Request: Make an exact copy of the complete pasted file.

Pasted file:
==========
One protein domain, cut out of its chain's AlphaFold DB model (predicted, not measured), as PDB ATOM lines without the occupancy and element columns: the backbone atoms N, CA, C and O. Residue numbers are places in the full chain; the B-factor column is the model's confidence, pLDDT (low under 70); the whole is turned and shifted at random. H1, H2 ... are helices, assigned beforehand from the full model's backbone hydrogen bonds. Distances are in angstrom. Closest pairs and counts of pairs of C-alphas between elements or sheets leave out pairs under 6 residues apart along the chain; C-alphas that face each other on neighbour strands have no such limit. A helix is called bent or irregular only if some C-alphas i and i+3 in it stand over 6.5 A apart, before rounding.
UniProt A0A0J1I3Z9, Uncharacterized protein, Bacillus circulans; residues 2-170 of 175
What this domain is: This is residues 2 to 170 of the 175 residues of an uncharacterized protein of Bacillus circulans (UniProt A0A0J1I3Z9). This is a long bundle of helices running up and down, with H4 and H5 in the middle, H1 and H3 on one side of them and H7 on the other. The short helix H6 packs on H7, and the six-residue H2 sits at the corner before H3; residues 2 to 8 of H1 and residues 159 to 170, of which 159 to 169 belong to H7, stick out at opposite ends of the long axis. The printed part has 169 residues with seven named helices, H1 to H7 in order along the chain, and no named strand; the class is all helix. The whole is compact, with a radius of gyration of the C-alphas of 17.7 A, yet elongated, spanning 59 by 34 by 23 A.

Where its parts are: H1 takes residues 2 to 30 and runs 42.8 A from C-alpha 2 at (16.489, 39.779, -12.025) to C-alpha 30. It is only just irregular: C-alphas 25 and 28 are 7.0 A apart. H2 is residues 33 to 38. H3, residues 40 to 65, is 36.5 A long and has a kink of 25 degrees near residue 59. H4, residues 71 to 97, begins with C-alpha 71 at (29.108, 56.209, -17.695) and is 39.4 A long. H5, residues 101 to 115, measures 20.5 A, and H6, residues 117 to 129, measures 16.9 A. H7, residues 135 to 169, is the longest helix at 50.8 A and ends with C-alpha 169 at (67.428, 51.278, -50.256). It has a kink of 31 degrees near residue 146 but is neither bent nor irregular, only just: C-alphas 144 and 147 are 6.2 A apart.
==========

One protein domain, cut out of its chain's AlphaFold DB model (predicted, not measured), as PDB ATOM lines without the occupancy and element columns: the backbone atoms N, CA, C and O. Residue numbers are places in the full chain; the B-factor column is the model's confidence, pLDDT (low under 70); the whole is turned and shifted at random. H1, H2 ... are helices, assigned beforehand from the full model's backbone hydrogen bonds. Distances are in angstrom. Closest pairs and counts of pairs of C-alphas between elements or sheets leave out pairs under 6 residues apart along the chain; C-alphas that face each other on neighbour strands have no such limit. A helix is called bent or irregular only if some C-alphas i and i+3 in it stand over 6.5 A apart, before rounding.
UniProt A0A0J1I3Z9, Uncharacterized protein, Bacillus circulans; residues 2-170 of 175
What this domain is: This is residues 2 to 170 of the 175 residues of an uncharacterized protein of Bacillus circulans (UniProt A0A0J1I3Z9). This is a long bundle of helices running up and down, with H4 and H5 in the middle, H1 and H3 on one side of them and H7 on the other. The short helix H6 packs on H7, and the six-residue H2 sits at the corner before H3; residues 2 to 8 of H1 and residues 159 to 170, of which 159 to 169 belong to H7, stick out at opposite ends of the long axis. The printed part has 169 residues with seven named helices, H1 to H7 in order along the chain, and no named strand; the class is all helix. The whole is compact, with a radius of gyration of the C-alphas of 17.7 A, yet elongated, spanning 59 by 34 by 23 A.

Where its parts are: H1 takes residues 2 to 30 and runs 42.8 A from C-alpha 2 at (16.489, 39.779, -12.025) to C-alpha 30. It is only just irregular: C-alphas 25 and 28 are 7.0 A apart. H2 is residues 33 to 38. H3, residues 40 to 65, is 36.5 A long and has a kink of 25 degrees near residue 59. H4, residues 71 to 97, begins with C-alpha 71 at (29.108, 56.209, -17.695) and is 39.4 A long. H5, residues 101 to 115, measures 20.5 A, and H6, residues 117 to 129, measures 16.9 A. H7, residues 135 to 169, is the longest helix at 50.8 A and ends with C-alpha 169 at (67.428, 51.278, -50.256). It has a kink of 31 degrees near residue 146 but is neither bent nor irregular, only just: C-alphas 144 and 147 are 6.2 A apart.